The blogger image of the modern Pinay is one to be admired, and should be an accurate indicator of where the modern Filipina is. They write well as most of them have a good command of the English language. These Pinays who live virtual lives which are not so far from their real ones are well-educated, well-informed and well-bred in the way they carry themselves as netizens. This is evident in the topics they discuss and in the way they project themselves as responsible members of the blogging community.

They are brave to speak their minds, proud to bare their true selves and sexuality and do not hesitate to challenge anything that they think is worth their time fighting for or commenting on. They support worthy causes and extend their helping hand to any blogger they think needing their help. They promote knowledge and information sharing with their innate love for “huntahan”, only this time, they do it online.

Harnessing the dynamic presence of these women in cyberspace to present a solid, positive image of Filipinas for all the world to see is a big step towards gaining more respect for the Philippines. For all the trouble that the country is going through, having these online emissaries is like lighting a candle in the dark. We have them as examples of what the Philippines has to offer.

Pinay bloggers are the perfect image carriers of the modern Filipina. Whether they are career women in the Philippines or stay-at-home moms in the US or Australia or even Overseas Filipino Workers in Europe, these Filipinas epitomize the modern woman we all would want the world to know: the ever sweet, ever sensible Pinay of the modern era – always worthy of respect, always proud of her race.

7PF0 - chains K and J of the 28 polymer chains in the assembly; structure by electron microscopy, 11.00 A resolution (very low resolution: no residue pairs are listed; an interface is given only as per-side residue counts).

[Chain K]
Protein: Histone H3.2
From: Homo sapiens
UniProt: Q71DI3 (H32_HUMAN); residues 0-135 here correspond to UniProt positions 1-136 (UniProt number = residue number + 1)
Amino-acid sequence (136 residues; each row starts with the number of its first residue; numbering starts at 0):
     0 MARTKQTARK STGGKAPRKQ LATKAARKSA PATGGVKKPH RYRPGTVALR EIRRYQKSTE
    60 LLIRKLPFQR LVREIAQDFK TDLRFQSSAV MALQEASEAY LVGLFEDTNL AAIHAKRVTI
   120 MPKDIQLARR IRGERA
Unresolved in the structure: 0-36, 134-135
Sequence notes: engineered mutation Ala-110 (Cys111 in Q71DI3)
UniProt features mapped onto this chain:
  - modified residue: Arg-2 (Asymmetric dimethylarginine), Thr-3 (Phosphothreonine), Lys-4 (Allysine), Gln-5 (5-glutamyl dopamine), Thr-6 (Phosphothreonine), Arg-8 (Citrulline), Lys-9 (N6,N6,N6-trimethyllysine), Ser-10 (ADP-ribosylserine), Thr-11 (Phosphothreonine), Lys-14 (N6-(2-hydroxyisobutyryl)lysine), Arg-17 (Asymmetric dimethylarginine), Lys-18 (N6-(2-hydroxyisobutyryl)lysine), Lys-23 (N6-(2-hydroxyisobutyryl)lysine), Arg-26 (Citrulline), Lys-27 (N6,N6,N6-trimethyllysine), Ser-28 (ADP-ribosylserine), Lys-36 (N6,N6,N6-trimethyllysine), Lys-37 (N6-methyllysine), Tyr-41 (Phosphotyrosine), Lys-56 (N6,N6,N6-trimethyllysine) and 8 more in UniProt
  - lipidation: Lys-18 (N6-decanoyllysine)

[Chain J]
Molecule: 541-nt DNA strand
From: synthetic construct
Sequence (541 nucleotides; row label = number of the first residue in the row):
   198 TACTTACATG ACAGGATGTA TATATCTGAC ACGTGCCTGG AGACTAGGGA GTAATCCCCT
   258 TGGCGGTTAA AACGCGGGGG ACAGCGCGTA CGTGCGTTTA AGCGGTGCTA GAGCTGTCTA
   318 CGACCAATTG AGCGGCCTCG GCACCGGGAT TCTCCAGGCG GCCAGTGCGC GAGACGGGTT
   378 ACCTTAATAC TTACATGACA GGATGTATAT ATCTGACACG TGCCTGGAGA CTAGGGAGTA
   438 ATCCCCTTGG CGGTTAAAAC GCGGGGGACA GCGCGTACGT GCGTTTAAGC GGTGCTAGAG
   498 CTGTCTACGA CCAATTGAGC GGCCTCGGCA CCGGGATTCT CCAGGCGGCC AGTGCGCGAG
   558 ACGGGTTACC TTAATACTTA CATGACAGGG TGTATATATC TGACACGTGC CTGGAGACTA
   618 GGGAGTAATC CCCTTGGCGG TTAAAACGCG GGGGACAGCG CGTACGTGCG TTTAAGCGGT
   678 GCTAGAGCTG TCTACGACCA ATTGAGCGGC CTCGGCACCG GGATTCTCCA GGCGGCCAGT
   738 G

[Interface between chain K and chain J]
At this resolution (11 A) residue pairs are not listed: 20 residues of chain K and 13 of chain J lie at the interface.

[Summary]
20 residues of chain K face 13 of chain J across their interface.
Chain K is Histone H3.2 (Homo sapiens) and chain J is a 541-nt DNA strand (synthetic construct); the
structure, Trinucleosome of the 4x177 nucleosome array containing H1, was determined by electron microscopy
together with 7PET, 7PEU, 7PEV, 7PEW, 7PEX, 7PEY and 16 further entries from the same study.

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I am a Filipina living in the UK with my family. I love this country as I consider it my new home, but that does not mean I will ever forget my native Philippines. This blog is all about my journey and the people I have the privilege of meeting along the way. It is about my ramblings on life outside the Philippines, whether it is my own life or that of others that I consider worth sharing.

I maintain another blog called HotMomma, where I reveal another side of me – that of a mom, a woman, a wife. I hope you will enjoy sharing my life through these two blogs.